When is a toy more than a toy? Brit Bennett raises the question in her recent Paris Review essay on the politics and history of black dolls. Referencing Addy Walker, she describes a sentiment long familiar to me: “the particular joy of an American Girl doll.”
“She is a doll your age who arrives with her story told; she allows you to leap into history and imagine yourself alongside her,” writes Bennett.
By the time I unwrapped Felicity from under my Christmas tree, I’d already sped through her six-book collection. I quickly identified with the “spunky, spirited girl growing up…just before the Revolutionary War.” Several years later, during a trip to Colonial Williamsburg, I donned a mob cap and experimented using the word ’tis with apothecary shop owners, weaving through men with tricorn hats and women with bustles and stomachers.
The American Girl books and dolls provided young girls with stories about these historical, distinctive, and complicated female peers. They were successful enough to dominate library requests and birthday wish lists for thousands of girls like me growing up in the ‘90s.
The company’s focus shifted and expanded when the company approved a Mattel buyout. (They heard from at least one angry elementary schooler over that.) Since Barbie’s people took the reins nearly 20 years ago, American Girl’s attention to its historical lines has dwindled. In recent years, more than five of its historical dolls as well as its Best Friend collection (which featured an African American and an Asian-American doll) have since been retired.
When I walked into the Chicago flagship store last fall, the primary display was devoted to contemporary dolls and accessories. A spa reclining chair. A crock pot. Ear muffs. A camping tent. For shame.
Young girls know their own culture, interests, and surroundings well. Maybe too well, with our hyper-focus on personal achievement and the present. But the original American Girls offered something unique. Connecting with young female protagonists, young readers like me got to make age-appropriate connections with our country’s complex history. The Revolutionary War, Gilded Age, and Great Depression weren’t realities solely lived out by powerful, affluent men, as chronicled in our history books. They had real life repercussions for nine-year-old girls, too.
Bennett explores how Addy, American Girl’s first (and only current) African American doll, provides this bridge. Addy’s narrative begins in 1864, while she’s still enslaved. The book illustrates the horror of slavery. In one scene, her owner forces her to eat a worm. She worries that he’ll sell off her brother and father. Her story “humanizes slavery for children, which is crucial since slavery, by definition, strips humanity away.”
In the midst of our national debate over how we remember and teach Civil War and Confederate history, there could be a whole other discussion about how we introduce this era to children and the role of a character like Addy. (Some say such a doll isn’t an appropriate way to go about it.)
American Girl’s potency doesn’t come from exposing young Americans to history, but from its specific framing of history—to an audience of late 20th- and early 21st-century girls who are more culturally diverse than ever before.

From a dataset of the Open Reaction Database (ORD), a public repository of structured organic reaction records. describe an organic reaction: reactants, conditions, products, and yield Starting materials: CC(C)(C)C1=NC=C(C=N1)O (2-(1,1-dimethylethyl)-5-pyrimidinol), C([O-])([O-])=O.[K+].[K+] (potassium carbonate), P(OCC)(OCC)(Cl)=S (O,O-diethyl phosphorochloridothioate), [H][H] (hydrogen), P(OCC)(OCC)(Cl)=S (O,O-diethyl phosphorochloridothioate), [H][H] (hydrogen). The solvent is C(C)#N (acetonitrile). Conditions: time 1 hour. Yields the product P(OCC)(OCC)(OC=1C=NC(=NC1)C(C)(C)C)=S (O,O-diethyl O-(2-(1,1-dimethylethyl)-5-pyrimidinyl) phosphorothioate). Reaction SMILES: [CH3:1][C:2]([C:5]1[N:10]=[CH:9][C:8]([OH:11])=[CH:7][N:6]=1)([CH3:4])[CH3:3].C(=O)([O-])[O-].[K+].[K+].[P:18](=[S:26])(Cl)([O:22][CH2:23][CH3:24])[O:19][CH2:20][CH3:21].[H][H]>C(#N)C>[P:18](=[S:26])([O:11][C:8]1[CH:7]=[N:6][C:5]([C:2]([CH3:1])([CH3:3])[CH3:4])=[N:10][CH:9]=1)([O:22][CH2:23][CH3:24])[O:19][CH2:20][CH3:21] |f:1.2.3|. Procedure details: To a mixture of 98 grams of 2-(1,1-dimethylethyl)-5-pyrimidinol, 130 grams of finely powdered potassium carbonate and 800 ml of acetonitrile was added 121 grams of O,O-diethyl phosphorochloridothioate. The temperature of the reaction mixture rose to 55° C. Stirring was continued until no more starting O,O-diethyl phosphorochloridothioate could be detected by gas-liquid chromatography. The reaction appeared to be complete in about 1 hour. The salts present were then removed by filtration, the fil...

Today’s young readers are far more likely to pick up a book about a bold, young heroine in a futuristic dystopian world. I’ve devoured these books, too, and spent hours analyzing their protagonists with fellow 20-something friends. And yet, there’s a distinct difference between a book that offers an escape and fantasy, and the historical fiction that simultaneously grounds and challenges us.
At its best, American Girl stories enabled me as a child to see myself against a consequential event in American history and then consider my own context. What type of history was I growing up in the midst of?, I began asking myself as I would pour over the local newspaper during my 10-minute homeschoolers’ recess. To what extent could I impact it?What did I need to do to pitch in for the sake of the community?
For the young girls in our families and our churches, I hope they too see themselves as part of a historic moment, as having a role to play even from an early age. The idea that God places us in certain times for a greater reason doesn’t apply only to leaders and grown-ups.
When I wonder how my parents justified the hundreds of dollars they spent on my doll and her accessories over the years, I think about how it did live up to the noble cause the American Girl company set out to do: educate girls about a world beyond what they already know.
The company’s current tagline reads, “Follow your inner star.” Instead, I’d direct girls to the shining stars of literature and history. They’d be surprised to discover how the convictions, tensions, and spirit of young heroines actually end up teaching them more about themselves than they ever could.
Morgan Lee reports for Christianity Today’s news team. She moved to Chicago from New York City last year, takes trapeze lessons, and hosts casserole parties in her backyard. Follow her @Mepaynl.